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June 2, 1969


Appeal from a judgment of the County Court of Nassau County (Douglas F. Young, J.), rendered September 11, 1968, convicting defendant of robbery in the third degree, upon his plea of guilty.

Hopkins, J. Christ, Acting P. J., Brennan, Munder and Martuscello, JJ., concur.

Author: Hopkins

 The defendant was indicted for robbery in the first degree, grand larceny in the second degree, and possession of a weapon as a felony. A hearing under the statute (Code Crim. Pro., part VI, tit. II-C) was held concerning the admissibility of certain statements made by him after his arrest. The court found the statements admissible. Thereafter the defendant pleaded guilty to robbery in the third degree in satisfaction of the indictment and was sentenced.

The single issue raised by the defendant is whether he was accorded his rights under Miranda v. Arizona (384 U.S. 436) and knowingly waived them before making the statements found admissible. Hence we review the testimony at the hearing.

Patrolman John Mallon of the Long Beach Police Department testified that while on duty on December 15, 1967, at about 10:20 p.m., he saw the lights illuminating Waldbaum's Supermarket, but did not see any employees within. Entering the store, he saw the defendant standing near the door to a storage area. The defendant disappeared from view. The officer drew his revolver and discovered the defendant hiding behind some boxes. The officer searched the defendant and found on his person a starter's pistol, nylon stockings and gloves. The defendant had been accompanied by another man who assisted him in herding the employees of the store into a room and blocking the entrance by a fork-lift truck prior to the coming of the patrolman.

Henry Klejmont, a detective, testified that he saw the defendant first at the supermarket and then at police headquarters. Before questioning the defendant, he advised him orally of his rights in the following language:

"I told him that he had a right to counsel, to an attorney; that one would be present if he so desired; that he did not need to talk to me if he didn't want to; if he wanted to and wanted to have a lawyer present he could. * * *

"I told him that anything he said may be held against him in any court.

"I asked him if he wished to waive his rights. That's almost all of it, but I don't recall all of it right now, sir."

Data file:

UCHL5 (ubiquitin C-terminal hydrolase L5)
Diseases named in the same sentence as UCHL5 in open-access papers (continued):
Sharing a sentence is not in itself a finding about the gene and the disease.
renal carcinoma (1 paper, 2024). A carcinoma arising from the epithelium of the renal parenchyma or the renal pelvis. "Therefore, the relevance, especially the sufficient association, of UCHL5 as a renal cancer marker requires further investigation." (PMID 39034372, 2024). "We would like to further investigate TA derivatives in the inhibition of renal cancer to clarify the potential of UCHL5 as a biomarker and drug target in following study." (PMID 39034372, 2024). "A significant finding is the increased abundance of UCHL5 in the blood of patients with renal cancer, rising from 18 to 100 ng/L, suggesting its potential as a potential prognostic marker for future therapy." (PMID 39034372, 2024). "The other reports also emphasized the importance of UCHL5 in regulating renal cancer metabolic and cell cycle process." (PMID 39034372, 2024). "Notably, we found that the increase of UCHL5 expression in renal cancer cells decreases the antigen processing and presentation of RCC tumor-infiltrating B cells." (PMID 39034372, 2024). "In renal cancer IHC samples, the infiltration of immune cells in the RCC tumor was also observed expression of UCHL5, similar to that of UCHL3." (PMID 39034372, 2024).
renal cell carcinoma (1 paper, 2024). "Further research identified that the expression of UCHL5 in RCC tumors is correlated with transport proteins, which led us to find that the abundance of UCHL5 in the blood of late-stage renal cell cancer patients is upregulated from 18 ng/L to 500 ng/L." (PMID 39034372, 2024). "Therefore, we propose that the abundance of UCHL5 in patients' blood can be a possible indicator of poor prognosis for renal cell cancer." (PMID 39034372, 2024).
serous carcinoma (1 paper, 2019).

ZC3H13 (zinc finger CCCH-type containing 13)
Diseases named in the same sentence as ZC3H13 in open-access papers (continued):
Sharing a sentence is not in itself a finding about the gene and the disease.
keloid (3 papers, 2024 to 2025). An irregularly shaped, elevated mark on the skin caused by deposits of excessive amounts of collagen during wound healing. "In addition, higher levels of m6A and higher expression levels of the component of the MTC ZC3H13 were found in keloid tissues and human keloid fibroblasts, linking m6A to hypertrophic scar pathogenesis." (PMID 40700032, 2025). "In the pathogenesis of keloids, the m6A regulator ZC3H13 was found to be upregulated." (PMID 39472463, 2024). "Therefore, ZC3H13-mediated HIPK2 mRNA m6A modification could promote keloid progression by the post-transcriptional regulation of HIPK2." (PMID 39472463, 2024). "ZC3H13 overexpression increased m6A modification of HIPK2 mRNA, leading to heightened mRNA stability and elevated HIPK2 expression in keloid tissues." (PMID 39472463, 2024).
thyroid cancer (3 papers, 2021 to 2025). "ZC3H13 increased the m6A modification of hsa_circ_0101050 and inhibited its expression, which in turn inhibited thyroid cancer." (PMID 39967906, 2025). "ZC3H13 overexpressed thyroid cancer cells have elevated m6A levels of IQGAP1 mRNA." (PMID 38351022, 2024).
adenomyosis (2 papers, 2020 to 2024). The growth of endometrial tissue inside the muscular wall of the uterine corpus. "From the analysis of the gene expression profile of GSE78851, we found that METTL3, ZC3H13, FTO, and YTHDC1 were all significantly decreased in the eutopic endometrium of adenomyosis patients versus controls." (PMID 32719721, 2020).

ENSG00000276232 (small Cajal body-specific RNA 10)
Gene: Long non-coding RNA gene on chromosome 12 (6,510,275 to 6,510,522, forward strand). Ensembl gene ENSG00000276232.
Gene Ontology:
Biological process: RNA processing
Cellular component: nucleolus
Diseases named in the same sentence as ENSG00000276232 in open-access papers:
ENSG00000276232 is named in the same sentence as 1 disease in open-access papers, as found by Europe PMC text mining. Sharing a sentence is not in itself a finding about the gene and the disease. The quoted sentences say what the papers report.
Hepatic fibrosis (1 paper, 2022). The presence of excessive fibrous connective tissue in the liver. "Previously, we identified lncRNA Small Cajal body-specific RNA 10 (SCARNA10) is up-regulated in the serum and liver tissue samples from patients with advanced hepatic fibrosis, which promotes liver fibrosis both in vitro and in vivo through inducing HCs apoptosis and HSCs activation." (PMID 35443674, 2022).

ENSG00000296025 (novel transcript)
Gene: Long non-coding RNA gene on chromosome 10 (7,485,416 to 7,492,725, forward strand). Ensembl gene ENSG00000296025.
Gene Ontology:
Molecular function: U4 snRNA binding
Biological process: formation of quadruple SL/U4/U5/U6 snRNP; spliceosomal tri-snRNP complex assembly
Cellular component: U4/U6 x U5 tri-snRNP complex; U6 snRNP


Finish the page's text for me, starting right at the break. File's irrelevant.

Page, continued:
The detective also gave the defendant a paper upon which was written the following:





"Joseph Swift

"Before we ask you any questions, you must understand your rights. You have the right to remain silent. Anything you say can be used against you in court. You have the right to talk to a lawyer for advice before we ask you any questions, and to have him with you during questioning. You have this right to the advice and presence of a lawyer even if you cannot afford to hire one. We have no way of giving you a lawyer, but one will be appointed for you, if you wish, if and when you go to court. If you wish to answer questions now without a lawyer present, you have the right to stop answering questions at any time. You also have the right to stop answering at any time until you talk to a lawyer.


"I have read the statement of my rights shown above. I understand what my rights are. I am willing to answer questions and make a statement. I do not want a lawyer. I understand and know what I am doing. No promises or threats have been made to me and no pressure of any kind has been used against me."

The contents of the paper were read to the defendant by the detective; and the defendant read the paper as well. The defendant was asked whether he desired to waive his rights and he said that he did. He then signed his name below the waiver; and his signature was witnessed by Detective Klejmont. The defendant's statement was thereafter taken by the detective; and it is this statement which the defendant urges was erroneously held to be admissible at the hearing.*fn1